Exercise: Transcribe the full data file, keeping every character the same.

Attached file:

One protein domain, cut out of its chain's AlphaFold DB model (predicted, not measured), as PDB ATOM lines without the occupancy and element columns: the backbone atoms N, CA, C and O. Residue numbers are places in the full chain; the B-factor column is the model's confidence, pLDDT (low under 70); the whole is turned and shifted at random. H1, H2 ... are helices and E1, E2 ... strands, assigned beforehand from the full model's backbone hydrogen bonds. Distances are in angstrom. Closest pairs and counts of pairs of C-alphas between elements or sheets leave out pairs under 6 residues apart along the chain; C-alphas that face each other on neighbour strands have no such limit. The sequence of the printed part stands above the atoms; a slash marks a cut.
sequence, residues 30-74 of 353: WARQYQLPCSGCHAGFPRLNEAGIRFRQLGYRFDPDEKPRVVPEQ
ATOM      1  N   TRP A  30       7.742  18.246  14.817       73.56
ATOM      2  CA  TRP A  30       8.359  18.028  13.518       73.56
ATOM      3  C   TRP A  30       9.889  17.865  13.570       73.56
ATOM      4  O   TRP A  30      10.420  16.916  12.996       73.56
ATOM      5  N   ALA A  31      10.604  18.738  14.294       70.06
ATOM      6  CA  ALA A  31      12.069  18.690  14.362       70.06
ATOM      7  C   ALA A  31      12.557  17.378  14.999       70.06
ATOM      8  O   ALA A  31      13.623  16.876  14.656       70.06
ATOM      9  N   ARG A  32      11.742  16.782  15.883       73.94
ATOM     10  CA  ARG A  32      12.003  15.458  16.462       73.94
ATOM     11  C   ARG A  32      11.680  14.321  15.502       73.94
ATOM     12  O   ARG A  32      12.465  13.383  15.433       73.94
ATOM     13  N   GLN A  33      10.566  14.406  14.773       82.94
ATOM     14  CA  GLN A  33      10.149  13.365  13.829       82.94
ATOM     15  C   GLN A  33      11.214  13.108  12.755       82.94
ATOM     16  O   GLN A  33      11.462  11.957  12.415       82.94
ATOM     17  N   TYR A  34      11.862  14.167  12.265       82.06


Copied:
One protein domain, cut out of its chain's AlphaFold DB model (predicted, not measured), as PDB ATOM lines without the occupancy and element columns: the backbone atoms N, CA, C and O. Residue numbers are places in the full chain; the B-factor column is the model's confidence, pLDDT (low under 70); the whole is turned and shifted at random. H1, H2 ... are helices and E1, E2 ... strands, assigned beforehand from the full model's backbone hydrogen bonds. Distances are in angstrom. Closest pairs and counts of pairs of C-alphas between elements or sheets leave out pairs under 6 residues apart along the chain; C-alphas that face each other on neighbour strands have no such limit. The sequence of the printed part stands above the atoms; a slash marks a cut.
sequence, residues 30-74 of 353: WARQYQLPCSGCHAGFPRLNEAGIRFRQLGYRFDPDEKPRVVPEQ
ATOM      1  N   TRP A  30       7.742  18.246  14.817       73.56
ATOM      2  CA  TRP A  30       8.359  18.028  13.518       73.56
ATOM      3  C   TRP A  30       9.889  17.865  13.570       73.56
ATOM      4  O   TRP A  30      10.420  16.916  12.996       73.56
ATOM      5  N   ALA A  31      10.604  18.738  14.294       70.06
ATOM      6  CA  ALA A  31      12.069  18.690  14.362       70.06
ATOM      7  C   ALA A  31      12.557  17.378  14.999       70.06
ATOM      8  O   ALA A  31      13.623  16.876  14.656       70.06
ATOM      9  N   ARG A  32      11.742  16.782  15.883       73.94
ATOM     10  CA  ARG A  32      12.003  15.458  16.462       73.94
ATOM     11  C   ARG A  32      11.680  14.321  15.502       73.94
ATOM     12  O   ARG A  32      12.465  13.383  15.433       73.94
ATOM     13  N   GLN A  33      10.566  14.406  14.773       82.94
ATOM     14  CA  GLN A  33      10.149  13.365  13.829       82.94
ATOM     15  C   GLN A  33      11.214  13.108  12.755       82.94
ATOM     16  O   GLN A  33      11.462  11.957  12.415       82.94
ATOM     17  N   TYR A  34      11.862  14.167  12.265       82.06